Can I just take a moment to say that it’s incredibly WILD that I’m making money by literally making letters????  I cannot say enough good things about Teela’s Learn Font Making course.  If you’re here reading, and wondering if it’s worth it … INVEST IN YOURSELF.  April 2020 will mark 3 years of font making & lettering – it’s mind boggling to me that this thing I love to do has given me a livable income.

Hand-lettered SVGs

Full disclosure: I included my SVG earnings in the above number, as well, since I do sell hand-lettered SVGs in a few of the places that I sell my fonts.  In the end, basically writing and designing letters earned me the above amount.  I would have never been able to refine my SVG files without constantly and consistently lettering for fonts, and I would have never been able to produce some of the fonts I did without lettering for SVGs.  Even though the end product is not the same, the process is very much related – namely, the lettering, and it’s also helped me to refine my cleaning process on fonts!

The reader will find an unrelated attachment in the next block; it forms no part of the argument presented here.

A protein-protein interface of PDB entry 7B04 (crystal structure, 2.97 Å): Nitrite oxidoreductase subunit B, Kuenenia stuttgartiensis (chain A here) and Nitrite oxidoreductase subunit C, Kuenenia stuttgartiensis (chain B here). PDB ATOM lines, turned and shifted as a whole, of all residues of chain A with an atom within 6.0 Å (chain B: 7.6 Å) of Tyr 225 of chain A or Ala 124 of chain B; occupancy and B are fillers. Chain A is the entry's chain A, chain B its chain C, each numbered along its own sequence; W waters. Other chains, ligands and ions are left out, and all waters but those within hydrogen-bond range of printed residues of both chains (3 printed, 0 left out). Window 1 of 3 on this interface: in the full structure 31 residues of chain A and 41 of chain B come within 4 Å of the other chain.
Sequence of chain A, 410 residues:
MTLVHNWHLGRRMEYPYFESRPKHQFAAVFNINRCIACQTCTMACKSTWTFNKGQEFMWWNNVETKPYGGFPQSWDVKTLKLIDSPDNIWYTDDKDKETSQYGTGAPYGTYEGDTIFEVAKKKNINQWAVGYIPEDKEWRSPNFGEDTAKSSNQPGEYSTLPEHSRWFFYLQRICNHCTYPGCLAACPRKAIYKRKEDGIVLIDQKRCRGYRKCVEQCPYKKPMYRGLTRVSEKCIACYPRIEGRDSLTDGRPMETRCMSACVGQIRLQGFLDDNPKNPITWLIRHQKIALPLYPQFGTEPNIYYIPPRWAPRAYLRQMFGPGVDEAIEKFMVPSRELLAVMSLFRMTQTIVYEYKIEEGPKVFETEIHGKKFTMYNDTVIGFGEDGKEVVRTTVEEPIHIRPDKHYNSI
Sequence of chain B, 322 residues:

I want to make mention of this, because as a font designer, making hand-lettered SVGs is something that has bolstered my font income.  It’s given me a bit of an outlet, as well, when I want to create something, but don’t want to spend the same amount of time as creating a new font.  I think that hand-lettered SVGs are a great way for font designers to dabble in something a bit smaller, and also get a good read on what their customers might be looking for as far as style goes. 

As an example, I had quite a few folks interested in my SVG files that also wanted to know the best font(s) to match them to make small additions, like a person’s name.  Since Dear Journal was designed based on my overall hand-lettering style, I’ve been able to recommend it as a great fit for my hand-lettered files.  And guess what?  People are buying it.


Fonts I Released in 2019

Take a look at these lovelies!

(They’re all clickable, by the way!  Visit each individual font to check it out a bit more closely!)

How I did it

I planned ahead.